[Crying again.]

oh, God help me, small's the profit you have been to me, you scamp! Lounging by the hearth at home, grubbing in the charcoal embers; or, round all the country, frightening girls away from merry-makings- shaming me in all directions, fighting with the worst rapscallions-

PEER [turning away from her]. Let me be.

ASE [following him]. Can you deny that you were the foremost brawler in the mighty battle royal fought the other day at Lunde, when you raged like mongrels mad? Who was it but you that broke Blacksmith Aslak's arm for him,- or at any rate that wrenched one of his fingers out of joint?

PEER Who has filled you with such prate?

ASE [hotly]. Cottar Kari heard the yells!

PEER [rubbing his elbow]. Maybe, but 'twas I that howled.

ASE You?

PEER Yes, mother,-I got beaten.

ASE What d'you say?

PEER He's limber, he is.

ASE Who?

PEER Why Aslak, to be sure.

ASE Shame-and shame; I spit upon you! Such a worthless sot as that, such a brawler, such a sodden dram-sponge to have beaten you!

[Weeping again.]

Many a shame and slight I've suffered; but that this should come to pass is the worst disgrace of all. What if he be ne'er so limber, need you therefore be a weakling?

PEER Though I hammer or am hammered,- still we must have lamentations.


Cheer up, mother-

ASE What? You're lying now again?

PEER Yes, just this once. Come now, wipe your tears away;-

[Clenching his left hand.]

see,-with this same pair of tongs, thus I held the smith bent double, while my sledge-hammer right fist-

ASE Oh, you brawler! You will bring me with your doings to the grave!

PEER No, you're worth a better fate; better twenty thousand times! Little, ugly, dear old mother, you may safely trust my word,- all the parish shall exalt you; only wait till I have done something-something really grand!

ASE [contemptuously]. You!

PEER Who knows what may befall one!

ASE Would you'd get so far in sense one day as to do the darning of your breeches for yourself!

PEER [hotly]. I will be a king, a kaiser!

ASE Oh, God comfort me, he's losing all the wits that he had left!

PEER Yes, I will! just give me time!

ASE Give you time, you'll be a prince, so the saying goes, I think!

PEER You shall see!

ASE Oh, hold your tongue! You're as mad as mad can be.- Ah, and yet it's true enough,- something might have come of you, had you not been steeped for ever in your lies and trash and moonshine. Hegstad's girl was fond of you. Easily you could have won her had you wooed her with a will-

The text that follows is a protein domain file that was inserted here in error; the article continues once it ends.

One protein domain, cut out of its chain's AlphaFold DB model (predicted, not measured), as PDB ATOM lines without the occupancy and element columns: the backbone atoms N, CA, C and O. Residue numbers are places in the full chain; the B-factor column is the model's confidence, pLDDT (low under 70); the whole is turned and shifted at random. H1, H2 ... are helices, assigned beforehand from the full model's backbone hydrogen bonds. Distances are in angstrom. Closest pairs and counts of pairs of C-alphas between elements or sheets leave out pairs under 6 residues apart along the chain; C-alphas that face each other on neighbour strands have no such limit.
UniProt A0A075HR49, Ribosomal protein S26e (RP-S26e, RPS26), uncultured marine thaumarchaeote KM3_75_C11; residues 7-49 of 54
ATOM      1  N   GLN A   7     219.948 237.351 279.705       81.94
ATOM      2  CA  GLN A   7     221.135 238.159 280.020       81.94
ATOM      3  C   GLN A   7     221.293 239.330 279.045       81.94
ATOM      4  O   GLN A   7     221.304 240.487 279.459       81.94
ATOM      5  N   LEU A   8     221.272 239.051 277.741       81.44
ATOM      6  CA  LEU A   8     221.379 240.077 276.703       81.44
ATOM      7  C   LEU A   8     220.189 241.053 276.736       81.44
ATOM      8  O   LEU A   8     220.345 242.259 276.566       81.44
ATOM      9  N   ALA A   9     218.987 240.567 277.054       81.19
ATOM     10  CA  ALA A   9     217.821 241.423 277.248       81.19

PEER Could I?

ASE The old man's too feeble not to give his child her way. He is stiff-necked in a fashion but at last 'tis Ingrid rules; and where she leads, step by step, stumps the gaffer, grumbling, after.

[Begins to cry again.]

Ah, my Peer!-a golden girl- land entailed on her! just think, had you set your mind upon it, you'd be now a bridegroom brave,- you that stand here grimed and tattered!

PEER [briskly]. Come, we'll go a-wooing, then!

ASE Where?

PEER At Hegstad!

ASE Ah, poor boy; Hegstad way is barred to wooers!

PEER How is that?

ASE Ah, I must sigh! Lost the moment, lost the luck-

PEER Speak!

ASE [sobbing]. While in the Wester-hills you in air were riding reindeer, here Mads Moen's won the girl!

PEER What! That women's-bugbear! He-!

ASE Ay, she's taking him for husband.

PEER Wait you here till I have harnessed horse and waggon-


ASE Spare your pains. They are to be wed to-morrow-

PEER Pooh; this evening I'll be there!

ASE Fie now! Would you crown our miseries with a load of all men's scorn?

PEER Never fear; 'twill all go well.

[Shouting and laughing at the same time.]

Mother, jump! We'll spare the waggon; 'twould take time to fetch the mare up-

[Lifts her up in his arms.]

ASE Put me down!

PEER No, in my arms I will bear you to the wedding!

[Wades out into the stream.]

ASE Help! The Lord have mercy on us! Peer! We're drowning-

PEER I was born for a braver death-

ASE Ay, true; sure enough you'll hang at last!